Heath Miller is typically a low-floor option, and he’s rarely good for much beyond certain matchups. This is one of them. The Steelers have used Miller to mercilessly target the Bengals LB corps; he drew 23 targets (catching 20) in their two 2015 meetings. Antonio Brown won’t be silenced or brushed aside, but there seems to be plenty of volume on the docket for the one-dimensional Steelers. Miller is as great a value play at $3,300 than anyone.

The Tourney Play

If I’m digging deep, I’m looking at Seattle’s Cooper Helfet. Already comfortably ahead of Luke Willson in the team’s passing game, Helfet now absorbs the entire TE position with Willson ruled out. He produced several big plays in 2014 and has caught four balls in each of the last two games. He’s the best-looking guy I see at the minimum, where just 3-4 catches would land tourney value.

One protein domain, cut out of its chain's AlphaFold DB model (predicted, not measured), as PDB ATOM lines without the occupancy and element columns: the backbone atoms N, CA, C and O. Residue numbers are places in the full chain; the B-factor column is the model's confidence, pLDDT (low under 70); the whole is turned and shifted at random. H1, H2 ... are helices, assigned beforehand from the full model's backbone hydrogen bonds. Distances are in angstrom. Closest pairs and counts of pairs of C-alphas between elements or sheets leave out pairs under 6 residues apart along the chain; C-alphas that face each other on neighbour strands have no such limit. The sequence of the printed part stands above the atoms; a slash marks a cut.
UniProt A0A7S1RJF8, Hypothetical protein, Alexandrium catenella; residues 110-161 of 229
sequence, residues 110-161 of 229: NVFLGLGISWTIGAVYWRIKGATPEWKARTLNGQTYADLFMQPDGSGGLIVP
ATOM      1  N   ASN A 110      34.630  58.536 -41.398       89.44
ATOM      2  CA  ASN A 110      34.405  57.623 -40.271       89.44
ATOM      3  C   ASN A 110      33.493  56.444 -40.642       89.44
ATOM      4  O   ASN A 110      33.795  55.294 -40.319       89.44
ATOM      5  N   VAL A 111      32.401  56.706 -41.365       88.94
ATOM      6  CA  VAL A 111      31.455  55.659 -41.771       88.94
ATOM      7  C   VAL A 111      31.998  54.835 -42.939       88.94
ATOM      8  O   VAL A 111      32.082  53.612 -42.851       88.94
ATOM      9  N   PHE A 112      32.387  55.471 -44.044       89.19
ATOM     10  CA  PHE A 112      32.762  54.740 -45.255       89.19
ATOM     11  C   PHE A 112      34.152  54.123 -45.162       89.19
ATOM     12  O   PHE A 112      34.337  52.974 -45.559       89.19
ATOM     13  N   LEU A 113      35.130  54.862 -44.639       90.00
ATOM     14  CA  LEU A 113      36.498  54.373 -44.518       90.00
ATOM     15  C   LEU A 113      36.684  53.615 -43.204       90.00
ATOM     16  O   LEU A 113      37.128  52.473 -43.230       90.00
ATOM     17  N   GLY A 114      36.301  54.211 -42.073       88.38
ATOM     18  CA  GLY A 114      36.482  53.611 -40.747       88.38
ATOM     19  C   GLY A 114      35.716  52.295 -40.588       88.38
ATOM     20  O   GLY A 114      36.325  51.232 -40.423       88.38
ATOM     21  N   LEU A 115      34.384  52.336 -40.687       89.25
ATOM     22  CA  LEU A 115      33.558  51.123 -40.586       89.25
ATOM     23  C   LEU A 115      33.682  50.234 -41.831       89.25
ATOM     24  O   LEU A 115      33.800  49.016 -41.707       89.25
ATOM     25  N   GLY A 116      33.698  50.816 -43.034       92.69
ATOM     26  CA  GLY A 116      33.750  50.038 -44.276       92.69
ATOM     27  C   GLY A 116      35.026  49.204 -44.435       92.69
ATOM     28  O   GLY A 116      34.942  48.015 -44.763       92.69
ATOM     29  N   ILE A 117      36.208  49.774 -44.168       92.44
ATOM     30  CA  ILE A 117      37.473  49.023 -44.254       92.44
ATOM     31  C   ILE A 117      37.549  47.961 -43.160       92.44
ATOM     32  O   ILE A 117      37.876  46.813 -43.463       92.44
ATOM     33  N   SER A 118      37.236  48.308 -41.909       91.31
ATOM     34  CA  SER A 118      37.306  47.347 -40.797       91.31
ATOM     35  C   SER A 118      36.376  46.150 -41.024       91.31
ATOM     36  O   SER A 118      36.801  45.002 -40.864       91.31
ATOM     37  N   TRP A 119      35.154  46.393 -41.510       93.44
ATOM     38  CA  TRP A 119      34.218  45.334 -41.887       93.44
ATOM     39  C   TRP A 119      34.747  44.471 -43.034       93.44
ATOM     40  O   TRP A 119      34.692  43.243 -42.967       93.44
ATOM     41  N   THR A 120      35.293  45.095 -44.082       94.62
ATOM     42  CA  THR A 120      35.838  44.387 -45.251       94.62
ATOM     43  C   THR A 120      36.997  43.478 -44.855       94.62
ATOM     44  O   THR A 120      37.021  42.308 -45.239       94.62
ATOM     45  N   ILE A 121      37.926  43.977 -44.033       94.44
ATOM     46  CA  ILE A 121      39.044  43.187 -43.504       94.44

DEFENSE/SPECIAL TEAMS

The Cash Play

This Kansas City defense is an absolute force, racking up 12+ points in eight of its last 10, and it’s hard not to salivate over a matchup with Brian Hoyer. I can’t get a great feel for the flow of this game, but I also can’t imagine Hoyer escaping this unit unscathed. The return of Justin Houston cements

The Tourney Play

DraftKings may have priced the Packers into a higher ownership tier than any bottom-salaried unit in history, but I’m on board. This is an underrated defense that’s notched 20 sacks and nine takeaways over its last seven and draws Kirk Cousins. Shaky QBs naturally point toward successful opposing defenses, so if Cousins fails to open up the deep ball game, he’s got tough sledding in a likely pass-happy game.